These popular novels also are great material to rebuff the prevailing preconception in the West that Confucian culture is uniformly repressive toward women. Yes, as the philosophy of a patriarchal society, male Confucian moralists tried hard to keep women in their “proper” place, just as the Christian church tried to make women swear not only to “love and cherish” but also “serve and obey” their husbands. How successful such efforts were, however, is another question. China is a vast country of 5,000 years long history with many local custom differences, which cannot be painted by one monolithic Confucian model. As the Chinese sociologist Lin Yueh-hwa  remarks (not about the popular novels but about the real state of Chinese marriage), “As against the common view of the Chinese women as a suppressed being, subordinate to her menfolk and her mother-in-law in ways which render her almost a chattel, we are given here examples of a woman who has money of her own, investing in business; of sister-in-law fighting beyond the control of their husbands’ uncle; of a man being nagged by his own wife for defending his daughter-in-law; of a daughter-in-law …chasing her husband round the room with a knife…”  There are many stories of wife-phobic husbands in Chinese literature. Some even argue what looks like repression is the reflection of men's female phobia.


              So, that's what I am trying to do here; demystifying Confucianism and Confucian culture mainly using popular stories.  I need to qualify my intent. I am not trying to argue that my understanding is the “true” or “correct” understanding of Confucianism. I am simply trying to present how I, as a modern Japanese, understand Confucius and Confucianism. For that purpose, I use a Japanese novella titled "The Disciple" as the starting point in understanding Confucius and Confucianism. (Chapter 1).  Chapter 2 discusses Confucius and Confucianism, expanding and supplementing what is told in “The Disciple”.  

Daoism (Taoism) and Buddhism are intertwined with Confucianism in Chinese culture.  Chapter 3 looks at the relationship of these three religions.  Japan is not a country of Daoism, and "The Disciple" has the Japanese slant of leaning toward martial.  The historical reason behind this martial tendency is explored in Chapter 4.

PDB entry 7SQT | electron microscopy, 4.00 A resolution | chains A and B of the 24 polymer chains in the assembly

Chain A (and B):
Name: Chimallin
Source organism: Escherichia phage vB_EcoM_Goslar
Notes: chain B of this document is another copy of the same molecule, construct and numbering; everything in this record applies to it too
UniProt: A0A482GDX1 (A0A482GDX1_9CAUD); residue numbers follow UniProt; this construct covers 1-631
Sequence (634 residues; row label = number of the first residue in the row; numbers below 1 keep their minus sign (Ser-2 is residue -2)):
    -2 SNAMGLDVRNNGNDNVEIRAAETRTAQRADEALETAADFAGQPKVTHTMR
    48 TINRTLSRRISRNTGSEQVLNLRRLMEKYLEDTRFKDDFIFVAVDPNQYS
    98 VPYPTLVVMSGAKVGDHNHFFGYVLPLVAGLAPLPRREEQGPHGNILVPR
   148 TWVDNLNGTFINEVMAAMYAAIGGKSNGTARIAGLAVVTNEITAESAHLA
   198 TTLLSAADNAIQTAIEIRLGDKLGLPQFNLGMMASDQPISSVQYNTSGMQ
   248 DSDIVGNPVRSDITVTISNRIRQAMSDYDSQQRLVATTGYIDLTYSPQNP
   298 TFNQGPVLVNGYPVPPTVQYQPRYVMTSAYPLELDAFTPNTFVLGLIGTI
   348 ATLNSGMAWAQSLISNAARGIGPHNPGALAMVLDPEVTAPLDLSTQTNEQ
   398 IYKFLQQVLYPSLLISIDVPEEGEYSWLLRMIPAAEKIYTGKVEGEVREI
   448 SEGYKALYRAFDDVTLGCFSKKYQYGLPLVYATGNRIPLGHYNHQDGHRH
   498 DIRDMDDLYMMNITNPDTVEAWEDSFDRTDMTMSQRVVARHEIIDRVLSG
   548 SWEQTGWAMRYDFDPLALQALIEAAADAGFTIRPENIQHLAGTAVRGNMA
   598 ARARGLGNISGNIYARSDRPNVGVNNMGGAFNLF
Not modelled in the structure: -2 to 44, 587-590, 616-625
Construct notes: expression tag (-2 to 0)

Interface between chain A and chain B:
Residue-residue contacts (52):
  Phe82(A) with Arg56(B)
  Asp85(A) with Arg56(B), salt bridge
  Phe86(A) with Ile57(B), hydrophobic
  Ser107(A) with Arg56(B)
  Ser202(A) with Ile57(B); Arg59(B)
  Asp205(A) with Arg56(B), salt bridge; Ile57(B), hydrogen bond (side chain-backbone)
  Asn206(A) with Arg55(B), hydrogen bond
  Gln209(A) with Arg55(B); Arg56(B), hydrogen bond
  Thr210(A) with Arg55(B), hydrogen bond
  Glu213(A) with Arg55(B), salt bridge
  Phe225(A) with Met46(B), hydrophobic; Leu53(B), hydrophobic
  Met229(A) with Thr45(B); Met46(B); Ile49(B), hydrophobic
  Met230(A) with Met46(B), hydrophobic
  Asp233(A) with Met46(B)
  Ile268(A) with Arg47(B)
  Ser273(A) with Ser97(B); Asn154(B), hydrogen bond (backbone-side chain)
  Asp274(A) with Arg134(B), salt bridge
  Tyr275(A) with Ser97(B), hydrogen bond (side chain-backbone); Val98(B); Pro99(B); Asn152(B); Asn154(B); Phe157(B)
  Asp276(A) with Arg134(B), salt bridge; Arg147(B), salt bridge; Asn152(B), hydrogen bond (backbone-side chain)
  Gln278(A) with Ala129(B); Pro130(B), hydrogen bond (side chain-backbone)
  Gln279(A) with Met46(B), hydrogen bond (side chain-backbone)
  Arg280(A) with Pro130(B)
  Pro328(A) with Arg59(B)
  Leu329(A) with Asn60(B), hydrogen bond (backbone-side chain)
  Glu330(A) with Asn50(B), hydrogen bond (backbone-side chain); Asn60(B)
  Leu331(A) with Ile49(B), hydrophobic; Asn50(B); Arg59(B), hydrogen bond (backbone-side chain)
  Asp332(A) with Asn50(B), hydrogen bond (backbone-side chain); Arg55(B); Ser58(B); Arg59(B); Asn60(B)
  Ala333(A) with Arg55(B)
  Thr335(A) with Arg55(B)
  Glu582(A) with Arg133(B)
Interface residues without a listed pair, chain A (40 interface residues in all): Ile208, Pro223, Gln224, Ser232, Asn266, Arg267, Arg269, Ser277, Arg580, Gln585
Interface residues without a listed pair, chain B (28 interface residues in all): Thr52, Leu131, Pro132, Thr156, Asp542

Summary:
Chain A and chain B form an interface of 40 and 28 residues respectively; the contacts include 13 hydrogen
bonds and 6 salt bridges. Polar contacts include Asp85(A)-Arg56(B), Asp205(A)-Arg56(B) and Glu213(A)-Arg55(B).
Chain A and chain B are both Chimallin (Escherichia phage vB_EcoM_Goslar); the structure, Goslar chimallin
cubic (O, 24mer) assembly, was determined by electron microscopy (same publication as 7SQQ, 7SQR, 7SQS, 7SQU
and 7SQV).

The Journey to the West, which is a Mahayana Buddhism propaganda edutainment, expressly tells that three holy teachings of Confucianism, Daoism, and Buddhism can peacefully coexist in China.  The novel also shows how the Chinese viewed the history and time, which is very different from the Western views. (Chapter 5)

Daoist magic novel Creation of Lesser Gods tells the rise of the Zhou dynasty that laid the foundation of imperial China.(Chapter 6)  This novel teaches the concept of the Mandate of Heaven, the idea that the emperor gains or loses his right to rule through his virtue or lack thereof. This idea was the traditional social contract of China.(Chapter 7)


Romance of Three Kingdoms is said to capture the essence of being Chinese; being political, operating on the basis of personal bond of trust. This novel is well known for the "Live together, die together" brand of male bonding of three central hero, Liu Bei, Guanyu, and Zhang Fei. Romance of Three Kingdoms recounts the events of the war-torn Three Kingdoms period with tales of battles and political intrigues, intricate war strategies and tactics, and winners and losers. (Chapter 8)  Even though male bonding looms large in Romance of Three Kingdoms, women also play various interesting rolls. Chapter 9 introduces these remarkable women, including Diaochan who is counted as one of the Four Beauties of Ancient China and a wise mother who dies as a martyr, smiling.